“There is an incredible amount of top notch general and small boutique libraries out there and it grows every day,” says Stemler. But making your own is important too as “you perform it exactly to match the action, angle and intensity in the scene. That can make a huge difference. In the end it’s always a mix of the recordings from set, libraries, FX recordings from the foley team and the stuff you capture yourself.”

Getting sounds direct from the action helps too. “We always visit location while the sets are dressed to record any bespoke props or location details,” says Boom’s Walpole.  “Then I look at what aspects of the soundtrack I think could benefit from a specific record session.”

After that collection and creation process, the next step is “getting weird, one of my favourite parts,” says Formosa’s Gates. “Using tools to bend, twist and manipulate sound brings me a lot of joy. I allow myself enough time to turn the lights low and start turning knobs, not coming out until I have something cool.”

The emergence of immersive mediums like Dolby Atmos, have given sound designers an even bigger sandbox to play in. “The further degree of sonic spatial separation is great,” says Walpole. “Although you have to be mindful of the stereo collapse.  Used carefully, Dolby Atmos can completely immerse the viewer within the soundtrack and dramatically heighten the viewing experience.”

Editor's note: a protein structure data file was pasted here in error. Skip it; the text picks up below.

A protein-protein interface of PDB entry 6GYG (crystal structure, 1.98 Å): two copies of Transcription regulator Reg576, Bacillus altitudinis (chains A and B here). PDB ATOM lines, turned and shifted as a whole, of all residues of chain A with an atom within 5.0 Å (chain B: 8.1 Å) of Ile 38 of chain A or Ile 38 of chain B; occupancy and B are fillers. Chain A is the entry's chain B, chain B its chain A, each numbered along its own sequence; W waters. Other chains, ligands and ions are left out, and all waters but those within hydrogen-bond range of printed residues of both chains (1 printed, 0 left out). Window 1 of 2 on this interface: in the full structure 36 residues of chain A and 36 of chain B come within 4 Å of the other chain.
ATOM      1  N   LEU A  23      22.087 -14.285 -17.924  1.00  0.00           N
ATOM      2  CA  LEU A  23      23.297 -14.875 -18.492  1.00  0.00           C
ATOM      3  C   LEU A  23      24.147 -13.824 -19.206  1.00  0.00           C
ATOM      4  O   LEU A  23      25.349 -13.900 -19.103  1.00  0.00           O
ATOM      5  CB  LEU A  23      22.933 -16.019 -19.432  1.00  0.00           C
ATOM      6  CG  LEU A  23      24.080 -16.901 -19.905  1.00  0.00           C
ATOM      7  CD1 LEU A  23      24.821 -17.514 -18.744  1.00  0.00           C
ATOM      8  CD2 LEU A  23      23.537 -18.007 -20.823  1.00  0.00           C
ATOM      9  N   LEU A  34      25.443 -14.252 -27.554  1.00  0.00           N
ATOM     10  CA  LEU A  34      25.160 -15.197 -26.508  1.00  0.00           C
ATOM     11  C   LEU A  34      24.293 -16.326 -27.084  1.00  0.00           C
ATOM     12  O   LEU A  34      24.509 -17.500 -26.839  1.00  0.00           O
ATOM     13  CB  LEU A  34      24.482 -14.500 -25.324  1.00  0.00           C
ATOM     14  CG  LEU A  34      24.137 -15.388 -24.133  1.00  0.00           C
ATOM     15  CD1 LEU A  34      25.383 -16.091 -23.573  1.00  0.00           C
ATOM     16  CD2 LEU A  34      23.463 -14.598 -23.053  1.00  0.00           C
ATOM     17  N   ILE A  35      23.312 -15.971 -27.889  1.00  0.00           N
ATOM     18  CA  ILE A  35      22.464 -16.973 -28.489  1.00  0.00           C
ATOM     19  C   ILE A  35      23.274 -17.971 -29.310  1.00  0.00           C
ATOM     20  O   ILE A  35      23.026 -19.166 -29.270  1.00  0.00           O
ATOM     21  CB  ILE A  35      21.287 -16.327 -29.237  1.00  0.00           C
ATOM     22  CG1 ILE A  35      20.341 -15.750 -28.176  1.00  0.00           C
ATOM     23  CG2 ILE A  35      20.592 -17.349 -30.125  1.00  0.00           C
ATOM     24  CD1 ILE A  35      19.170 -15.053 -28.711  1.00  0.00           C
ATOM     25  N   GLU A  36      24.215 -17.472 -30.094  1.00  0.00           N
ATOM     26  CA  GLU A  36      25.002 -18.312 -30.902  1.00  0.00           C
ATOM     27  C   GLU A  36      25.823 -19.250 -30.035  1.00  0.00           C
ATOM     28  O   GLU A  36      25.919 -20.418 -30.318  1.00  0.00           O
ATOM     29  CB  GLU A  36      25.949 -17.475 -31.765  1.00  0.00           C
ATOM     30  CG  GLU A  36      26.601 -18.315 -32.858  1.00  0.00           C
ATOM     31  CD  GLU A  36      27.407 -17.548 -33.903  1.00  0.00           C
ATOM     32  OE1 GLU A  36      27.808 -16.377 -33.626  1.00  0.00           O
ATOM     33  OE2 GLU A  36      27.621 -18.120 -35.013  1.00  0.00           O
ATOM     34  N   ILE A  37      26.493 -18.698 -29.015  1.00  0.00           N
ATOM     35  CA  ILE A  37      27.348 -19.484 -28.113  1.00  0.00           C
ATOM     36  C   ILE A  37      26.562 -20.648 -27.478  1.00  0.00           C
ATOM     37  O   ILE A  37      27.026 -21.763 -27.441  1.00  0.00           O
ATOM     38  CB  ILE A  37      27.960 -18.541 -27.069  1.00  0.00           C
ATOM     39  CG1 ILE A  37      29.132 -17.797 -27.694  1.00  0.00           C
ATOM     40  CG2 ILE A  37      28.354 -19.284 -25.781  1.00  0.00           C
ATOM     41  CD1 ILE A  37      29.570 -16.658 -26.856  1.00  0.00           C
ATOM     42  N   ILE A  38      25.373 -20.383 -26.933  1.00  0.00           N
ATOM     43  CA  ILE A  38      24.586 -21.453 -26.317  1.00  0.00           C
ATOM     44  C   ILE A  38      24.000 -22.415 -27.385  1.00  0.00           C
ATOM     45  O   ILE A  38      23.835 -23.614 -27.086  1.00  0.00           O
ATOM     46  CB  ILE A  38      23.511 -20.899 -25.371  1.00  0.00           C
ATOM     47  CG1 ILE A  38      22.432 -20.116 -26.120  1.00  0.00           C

Gates says that “The obvious impact [of Atmos] is that we have more control for an immersive experience and create more clarity in complex sonic environments because we simply have more bandwidth – more speakers to put more sound in. The outcome can be breath taking. The detail and clarity of the sound reaches new heights with Atmos.”

“Who doesn’t love Dolby Atmos?” says Fairfield. But along with all sound designers, says it’s important to not lose sight of the prize. “It always has to work in a very fundamental way. Atmos is like sweet extra icing. The real crux of it is that the work has to tell the story, support the story. The format that you’re listening in is just extra.”

“It is a craft where the tech and tools are always getting better,” says Price. “Yet in many ways, although the toys change, the principles of sound design approach will always stay the same.”

The sweet spot

Whatever the process, good sound design comes “when it is woven into the fabric of the show in a way that serves the narrative and goal of the storytelling,” says Price. “When it is not just there to copycat the picture but to add a different element that enriches the storytelling. It can communicate emotion in the most subtle way and betray the true intention to the character’s on screen thoughts, feelings and motivations.”

A good soundtrack is one “that serves the picture and enhances the show.  It should not distract or feel imposed,” says Walpole. And it should “make you feel something,” says Fairfield, and draw you into the action. “The dragons are a good example. I want you to feel like you can reach out and whoop them on the nose.”

It’s also never simple. “Most of the time you won’t find the perfect atmosphere or the perfect car crash, so you have to build it out of single elements,” says Stemler. “It’s similar to writing a music score where you have to think about each instrument of the orchestra and what it can contribute to the story.”

This article first appeared in the Summer 2023 issue of Televisual magazine

Jon Creamer